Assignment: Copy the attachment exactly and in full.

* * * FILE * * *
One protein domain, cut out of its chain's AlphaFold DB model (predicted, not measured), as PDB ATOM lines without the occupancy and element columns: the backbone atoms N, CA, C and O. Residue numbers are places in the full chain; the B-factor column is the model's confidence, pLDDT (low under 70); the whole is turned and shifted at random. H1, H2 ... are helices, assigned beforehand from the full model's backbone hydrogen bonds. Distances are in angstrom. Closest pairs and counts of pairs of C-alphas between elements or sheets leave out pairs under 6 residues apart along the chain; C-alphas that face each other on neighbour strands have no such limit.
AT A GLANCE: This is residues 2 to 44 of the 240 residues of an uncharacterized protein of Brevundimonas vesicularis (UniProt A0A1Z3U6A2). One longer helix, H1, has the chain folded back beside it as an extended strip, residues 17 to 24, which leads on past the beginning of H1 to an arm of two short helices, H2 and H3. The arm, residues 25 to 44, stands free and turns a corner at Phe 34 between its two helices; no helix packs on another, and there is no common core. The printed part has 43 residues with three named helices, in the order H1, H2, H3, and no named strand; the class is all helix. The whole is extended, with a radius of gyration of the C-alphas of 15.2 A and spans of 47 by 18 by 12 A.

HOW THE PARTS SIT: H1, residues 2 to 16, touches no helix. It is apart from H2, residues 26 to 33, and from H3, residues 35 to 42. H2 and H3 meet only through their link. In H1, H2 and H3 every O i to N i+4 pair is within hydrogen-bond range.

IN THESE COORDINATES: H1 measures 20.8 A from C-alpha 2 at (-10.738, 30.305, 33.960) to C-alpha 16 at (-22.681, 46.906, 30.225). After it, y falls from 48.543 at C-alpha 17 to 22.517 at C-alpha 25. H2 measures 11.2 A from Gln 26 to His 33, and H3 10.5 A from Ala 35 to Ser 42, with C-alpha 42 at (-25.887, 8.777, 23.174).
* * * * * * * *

One protein domain, cut out of its chain's AlphaFold DB model (predicted, not measured), as PDB ATOM lines without the occupancy and element columns: the backbone atoms N, CA, C and O. Residue numbers are places in the full chain; the B-factor column is the model's confidence, pLDDT (low under 70); the whole is turned and shifted at random. H1, H2 ... are helices, assigned beforehand from the full model's backbone hydrogen bonds. Distances are in angstrom. Closest pairs and counts of pairs of C-alphas between elements or sheets leave out pairs under 6 residues apart along the chain; C-alphas that face each other on neighbour strands have no such limit.
AT A GLANCE: This is residues 2 to 44 of the 240 residues of an uncharacterized protein of Brevundimonas vesicularis (UniProt A0A1Z3U6A2). One longer helix, H1, has the chain folded back beside it as an extended strip, residues 17 to 24, which leads on past the beginning of H1 to an arm of two short helices, H2 and H3. The arm, residues 25 to 44, stands free and turns a corner at Phe 34 between its two helices; no helix packs on another, and there is no common core. The printed part has 43 residues with three named helices, in the order H1, H2, H3, and no named strand; the class is all helix. The whole is extended, with a radius of gyration of the C-alphas of 15.2 A and spans of 47 by 18 by 12 A.

HOW THE PARTS SIT: H1, residues 2 to 16, touches no helix. It is apart from H2, residues 26 to 33, and from H3, residues 35 to 42. H2 and H3 meet only through their link. In H1, H2 and H3 every O i to N i+4 pair is within hydrogen-bond range.

IN THESE COORDINATES: H1 measures 20.8 A from C-alpha 2 at (-10.738, 30.305, 33.960) to C-alpha 16 at (-22.681, 46.906, 30.225). After it, y falls from 48.543 at C-alpha 17 to 22.517 at C-alpha 25. H2 measures 11.2 A from Gln 26 to His 33, and H3 10.5 A from Ala 35 to Ser 42, with C-alpha 42 at (-25.887, 8.777, 23.174).